Oregon writer, Rain Trueax, and Oregon painter, Diane Widler Wenzel co-author Rainy Day Thought. Diane generally posts on Wednesdays and Rain on Saturdays. There may be extra days or changes as situations warrant. Comments are always welcome and appreciated as it turns an article into a discussion.

Wednesday, August 15, 2012

The changing nature of family

The link below interested me as it's the other side of something I have read more about-- unconventional living arrangements. By unconventional, I don't mean sexually but just not the norm of male-female living together. It is discussing a changing view of family.

With older people this co-op living has been seen more and more as the economic conditions in the country become more difficult. Sometimes the people are living in quarters someone else created and charged a fee for the help provided. Sometimes a group gathers together finding they can live better together than alone.

But to see it be four men not yet 40 who have done it for eighteen years, where none of the four are couples, well that's a bit different.

The benefits are emotional and economic.  Obviously they can live in better quarters by sharing them but there are emotional pluses. Wonder though what will happen if one falls in love and leaves home. Will they look for a fourth to fill out their budget needs?

It's not uncommon out where I live to see it be brothers or sisters who have just continued to live together. Or one child who stays with the parent both for economic reasons but also convenience and care. The reasons vary; but if it works, it's good and maybe more people need to consider optional living arrangements.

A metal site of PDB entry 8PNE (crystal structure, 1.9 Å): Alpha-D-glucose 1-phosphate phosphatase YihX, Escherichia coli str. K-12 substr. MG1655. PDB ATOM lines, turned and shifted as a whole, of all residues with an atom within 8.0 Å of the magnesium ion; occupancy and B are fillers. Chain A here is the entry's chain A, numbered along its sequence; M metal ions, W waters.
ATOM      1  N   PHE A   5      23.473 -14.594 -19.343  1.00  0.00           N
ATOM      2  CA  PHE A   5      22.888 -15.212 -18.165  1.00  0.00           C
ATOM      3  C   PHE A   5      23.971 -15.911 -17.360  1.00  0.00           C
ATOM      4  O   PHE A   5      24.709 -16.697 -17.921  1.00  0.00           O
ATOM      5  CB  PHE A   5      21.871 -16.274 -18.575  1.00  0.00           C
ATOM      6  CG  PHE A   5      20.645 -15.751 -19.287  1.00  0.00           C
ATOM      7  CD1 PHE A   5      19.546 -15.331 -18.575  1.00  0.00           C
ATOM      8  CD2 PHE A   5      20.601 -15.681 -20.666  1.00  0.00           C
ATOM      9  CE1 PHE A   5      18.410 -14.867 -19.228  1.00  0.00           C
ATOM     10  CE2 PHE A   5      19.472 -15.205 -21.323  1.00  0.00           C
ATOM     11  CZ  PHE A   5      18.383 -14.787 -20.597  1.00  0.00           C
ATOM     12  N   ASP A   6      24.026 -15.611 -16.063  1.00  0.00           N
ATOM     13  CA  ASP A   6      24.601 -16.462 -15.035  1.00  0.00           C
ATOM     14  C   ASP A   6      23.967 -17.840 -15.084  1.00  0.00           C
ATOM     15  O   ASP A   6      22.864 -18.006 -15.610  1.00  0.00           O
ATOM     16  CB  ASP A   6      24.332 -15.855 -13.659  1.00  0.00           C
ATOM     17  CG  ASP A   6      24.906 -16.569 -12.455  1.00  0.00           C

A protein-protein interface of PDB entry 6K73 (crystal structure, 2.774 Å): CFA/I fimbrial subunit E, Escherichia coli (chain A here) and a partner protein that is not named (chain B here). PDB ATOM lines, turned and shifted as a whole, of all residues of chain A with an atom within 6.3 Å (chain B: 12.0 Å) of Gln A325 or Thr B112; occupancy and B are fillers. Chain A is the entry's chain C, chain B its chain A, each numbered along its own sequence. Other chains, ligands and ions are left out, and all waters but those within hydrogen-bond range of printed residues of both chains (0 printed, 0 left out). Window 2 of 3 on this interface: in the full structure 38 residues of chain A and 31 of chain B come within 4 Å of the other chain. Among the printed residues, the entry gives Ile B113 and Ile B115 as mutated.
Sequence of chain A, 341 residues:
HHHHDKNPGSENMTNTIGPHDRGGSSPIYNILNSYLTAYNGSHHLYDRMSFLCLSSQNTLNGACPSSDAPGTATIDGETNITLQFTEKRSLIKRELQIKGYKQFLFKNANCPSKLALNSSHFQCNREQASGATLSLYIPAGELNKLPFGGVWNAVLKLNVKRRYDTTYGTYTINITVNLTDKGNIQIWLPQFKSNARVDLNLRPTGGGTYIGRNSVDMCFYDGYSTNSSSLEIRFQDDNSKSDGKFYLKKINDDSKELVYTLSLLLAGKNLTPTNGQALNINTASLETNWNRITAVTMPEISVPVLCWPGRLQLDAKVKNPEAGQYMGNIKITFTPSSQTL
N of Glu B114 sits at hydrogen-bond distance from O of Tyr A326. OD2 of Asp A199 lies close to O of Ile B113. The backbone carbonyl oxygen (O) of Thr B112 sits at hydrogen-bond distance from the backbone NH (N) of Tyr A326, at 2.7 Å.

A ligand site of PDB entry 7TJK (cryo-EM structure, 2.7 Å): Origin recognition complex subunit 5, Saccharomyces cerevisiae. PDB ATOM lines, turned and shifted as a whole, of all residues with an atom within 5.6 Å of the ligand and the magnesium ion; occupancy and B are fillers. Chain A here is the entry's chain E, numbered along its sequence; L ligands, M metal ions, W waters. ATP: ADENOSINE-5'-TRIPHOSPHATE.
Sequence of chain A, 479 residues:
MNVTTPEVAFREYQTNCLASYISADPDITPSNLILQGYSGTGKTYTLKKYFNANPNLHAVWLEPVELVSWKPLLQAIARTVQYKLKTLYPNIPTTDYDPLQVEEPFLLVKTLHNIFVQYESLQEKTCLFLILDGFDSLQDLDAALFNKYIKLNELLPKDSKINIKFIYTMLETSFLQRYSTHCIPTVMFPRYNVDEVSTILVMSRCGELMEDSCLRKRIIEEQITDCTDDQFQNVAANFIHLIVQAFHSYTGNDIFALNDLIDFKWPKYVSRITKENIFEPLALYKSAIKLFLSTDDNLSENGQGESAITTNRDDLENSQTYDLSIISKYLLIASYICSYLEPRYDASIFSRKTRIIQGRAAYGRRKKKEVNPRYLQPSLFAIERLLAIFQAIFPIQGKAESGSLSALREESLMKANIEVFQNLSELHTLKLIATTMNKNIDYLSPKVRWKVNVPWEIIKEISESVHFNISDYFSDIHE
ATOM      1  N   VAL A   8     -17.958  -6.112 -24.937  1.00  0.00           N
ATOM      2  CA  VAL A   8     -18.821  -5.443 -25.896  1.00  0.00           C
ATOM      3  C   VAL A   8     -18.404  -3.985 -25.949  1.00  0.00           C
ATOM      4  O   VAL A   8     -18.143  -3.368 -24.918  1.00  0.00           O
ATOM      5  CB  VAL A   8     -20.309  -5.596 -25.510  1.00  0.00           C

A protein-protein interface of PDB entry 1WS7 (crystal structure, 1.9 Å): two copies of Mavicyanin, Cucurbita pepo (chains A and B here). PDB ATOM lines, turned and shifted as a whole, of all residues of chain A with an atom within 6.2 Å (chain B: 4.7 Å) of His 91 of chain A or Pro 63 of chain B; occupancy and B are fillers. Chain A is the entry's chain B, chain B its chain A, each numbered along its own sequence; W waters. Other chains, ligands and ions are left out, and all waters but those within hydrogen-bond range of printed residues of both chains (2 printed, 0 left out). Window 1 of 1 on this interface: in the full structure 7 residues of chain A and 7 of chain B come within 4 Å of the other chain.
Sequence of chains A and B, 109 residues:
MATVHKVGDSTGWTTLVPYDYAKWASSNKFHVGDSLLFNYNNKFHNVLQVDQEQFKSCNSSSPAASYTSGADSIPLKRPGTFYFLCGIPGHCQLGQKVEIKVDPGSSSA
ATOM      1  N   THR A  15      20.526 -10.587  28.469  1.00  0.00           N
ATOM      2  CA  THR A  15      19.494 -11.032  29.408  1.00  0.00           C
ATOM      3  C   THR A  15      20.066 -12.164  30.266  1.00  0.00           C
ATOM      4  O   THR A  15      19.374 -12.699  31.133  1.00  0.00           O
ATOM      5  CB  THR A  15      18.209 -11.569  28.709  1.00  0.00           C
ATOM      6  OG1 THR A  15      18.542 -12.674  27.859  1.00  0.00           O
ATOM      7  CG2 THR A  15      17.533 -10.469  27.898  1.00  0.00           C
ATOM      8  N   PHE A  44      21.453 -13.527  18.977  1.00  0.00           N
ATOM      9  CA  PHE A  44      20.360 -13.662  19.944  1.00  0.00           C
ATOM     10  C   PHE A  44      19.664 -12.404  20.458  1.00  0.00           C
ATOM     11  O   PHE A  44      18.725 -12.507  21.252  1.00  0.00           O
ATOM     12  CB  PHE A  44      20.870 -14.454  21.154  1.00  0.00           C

Lynn said...

It’s a grand idea, Rain. Particularly for singles. I did see a documentary on four mid-life women in the same situation They were economically strapped and it worked for them. One of them was married. As residents of the large house found it handy to have a male among them for heavy-lifting chores they could no longer manage. There are so many books (novels) about residential hotels. As we age social interaction is important.

joared said...

I recall my mother speaking of brothers and sisters continuing to live at home, but think other singles doing so might have been suspect of who knows what in her day.

Also,in recent years was surprised to learn a colleague, her sister and brother in their thirties or older, all of whom were in very well-paying professions, continued to live at home with their mother who was quite healthy.

Single girls used to pair up, sometimes with a third, in my day in order to afford a nicer apt. Often a single didn't earn enough to rent even a small apt. on her own in a decent area. Of course, you best be careful about living together too long since rumors might begin to spread. After all, women were considered old maids if they hadn't wed by age 23 -- obviously there must be something wrong with you.

Always made sense to me and still does though I never shared an apt. -- lucked out and found an efficiency size I could afford, though farther from my work than I liked. Landlady said she usually only rented to men as the unit was half of a double, but made an exception for me for some reason.

joared said...

Not sure it's clear, but what always made sense to me and still does is singles sharing. I think today single men and women share units -- platonic setups -- women like a man for safety, or two gals will bring in a guy. As always in those setups is compatibility, and leases setup so if someone moves out no one is left holding the bag. It's really just a continuation of what a lot of college kids who live off campus do today, as did my son in AZ.

OldLady Of The Hills said...